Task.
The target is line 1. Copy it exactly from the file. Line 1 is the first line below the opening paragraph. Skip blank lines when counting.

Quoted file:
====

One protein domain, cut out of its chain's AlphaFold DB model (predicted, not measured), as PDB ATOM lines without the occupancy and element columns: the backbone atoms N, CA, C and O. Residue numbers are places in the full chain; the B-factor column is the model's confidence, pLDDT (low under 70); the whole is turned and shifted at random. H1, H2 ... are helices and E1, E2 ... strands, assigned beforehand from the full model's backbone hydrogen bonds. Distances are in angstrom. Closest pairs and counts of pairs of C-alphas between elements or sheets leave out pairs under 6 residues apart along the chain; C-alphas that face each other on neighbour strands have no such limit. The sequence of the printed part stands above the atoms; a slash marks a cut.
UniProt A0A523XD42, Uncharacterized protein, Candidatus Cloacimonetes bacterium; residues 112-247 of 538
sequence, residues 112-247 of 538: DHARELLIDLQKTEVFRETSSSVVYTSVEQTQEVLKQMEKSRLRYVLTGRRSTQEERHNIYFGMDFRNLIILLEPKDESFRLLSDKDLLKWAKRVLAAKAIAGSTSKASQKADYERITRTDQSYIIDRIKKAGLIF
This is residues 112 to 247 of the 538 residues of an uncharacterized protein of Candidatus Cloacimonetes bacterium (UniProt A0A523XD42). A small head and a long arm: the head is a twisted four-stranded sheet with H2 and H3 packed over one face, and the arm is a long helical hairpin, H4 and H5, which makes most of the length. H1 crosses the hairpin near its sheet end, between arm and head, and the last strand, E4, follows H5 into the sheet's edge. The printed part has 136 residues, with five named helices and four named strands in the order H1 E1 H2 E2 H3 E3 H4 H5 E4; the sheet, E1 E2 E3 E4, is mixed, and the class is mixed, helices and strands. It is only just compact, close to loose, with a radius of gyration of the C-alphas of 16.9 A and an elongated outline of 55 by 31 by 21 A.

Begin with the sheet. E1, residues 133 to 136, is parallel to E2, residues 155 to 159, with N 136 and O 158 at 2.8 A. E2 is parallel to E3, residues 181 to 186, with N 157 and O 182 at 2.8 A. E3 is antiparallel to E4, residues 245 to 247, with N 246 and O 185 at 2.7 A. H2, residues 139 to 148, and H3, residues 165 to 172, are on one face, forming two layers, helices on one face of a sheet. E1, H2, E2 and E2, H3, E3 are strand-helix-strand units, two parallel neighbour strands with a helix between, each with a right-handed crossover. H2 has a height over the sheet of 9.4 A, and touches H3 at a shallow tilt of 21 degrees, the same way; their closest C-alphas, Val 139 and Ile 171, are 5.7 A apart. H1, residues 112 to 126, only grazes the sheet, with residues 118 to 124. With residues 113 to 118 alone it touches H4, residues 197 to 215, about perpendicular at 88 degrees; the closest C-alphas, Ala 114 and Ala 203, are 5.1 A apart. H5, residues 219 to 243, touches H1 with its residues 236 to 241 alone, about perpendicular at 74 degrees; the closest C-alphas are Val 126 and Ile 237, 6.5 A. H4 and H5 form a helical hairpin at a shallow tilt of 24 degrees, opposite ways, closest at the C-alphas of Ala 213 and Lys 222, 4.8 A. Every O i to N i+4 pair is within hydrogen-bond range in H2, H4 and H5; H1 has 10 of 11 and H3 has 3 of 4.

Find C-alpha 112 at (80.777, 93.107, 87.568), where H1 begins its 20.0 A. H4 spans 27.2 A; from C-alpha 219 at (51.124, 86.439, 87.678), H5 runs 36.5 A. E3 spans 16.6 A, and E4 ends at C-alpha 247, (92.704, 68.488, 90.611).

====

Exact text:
UniProt A0A523XD42, Uncharacterized protein, Candidatus Cloacimonetes bacterium; residues 112-247 of 538